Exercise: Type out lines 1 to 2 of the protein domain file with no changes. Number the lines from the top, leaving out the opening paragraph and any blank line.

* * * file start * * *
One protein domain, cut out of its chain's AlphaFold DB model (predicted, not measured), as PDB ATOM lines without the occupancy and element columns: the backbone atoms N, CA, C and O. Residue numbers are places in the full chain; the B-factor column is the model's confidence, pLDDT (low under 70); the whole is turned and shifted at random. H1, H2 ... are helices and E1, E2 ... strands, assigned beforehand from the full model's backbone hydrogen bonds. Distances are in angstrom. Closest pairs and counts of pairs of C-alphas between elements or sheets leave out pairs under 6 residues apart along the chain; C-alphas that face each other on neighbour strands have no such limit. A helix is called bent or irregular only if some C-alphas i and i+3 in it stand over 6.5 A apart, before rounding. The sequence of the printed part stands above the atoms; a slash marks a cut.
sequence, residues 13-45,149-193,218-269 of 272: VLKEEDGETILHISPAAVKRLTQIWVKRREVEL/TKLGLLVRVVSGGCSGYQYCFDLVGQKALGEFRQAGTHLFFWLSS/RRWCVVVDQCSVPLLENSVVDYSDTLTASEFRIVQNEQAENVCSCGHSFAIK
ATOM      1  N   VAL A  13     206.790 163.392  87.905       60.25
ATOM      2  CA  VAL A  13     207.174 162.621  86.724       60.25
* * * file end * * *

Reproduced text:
sequence, residues 13-45,149-193,218-269 of 272: VLKEEDGETILHISPAAVKRLTQIWVKRREVEL/TKLGLLVRVVSGGCSGYQYCFDLVGQKALGEFRQAGTHLFFWLSS/RRWCVVVDQCSVPLLENSVVDYSDTLTASEFRIVQNEQAENVCSCGHSFAIK
ATOM      1  N   VAL A  13     206.790 163.392  87.905       60.25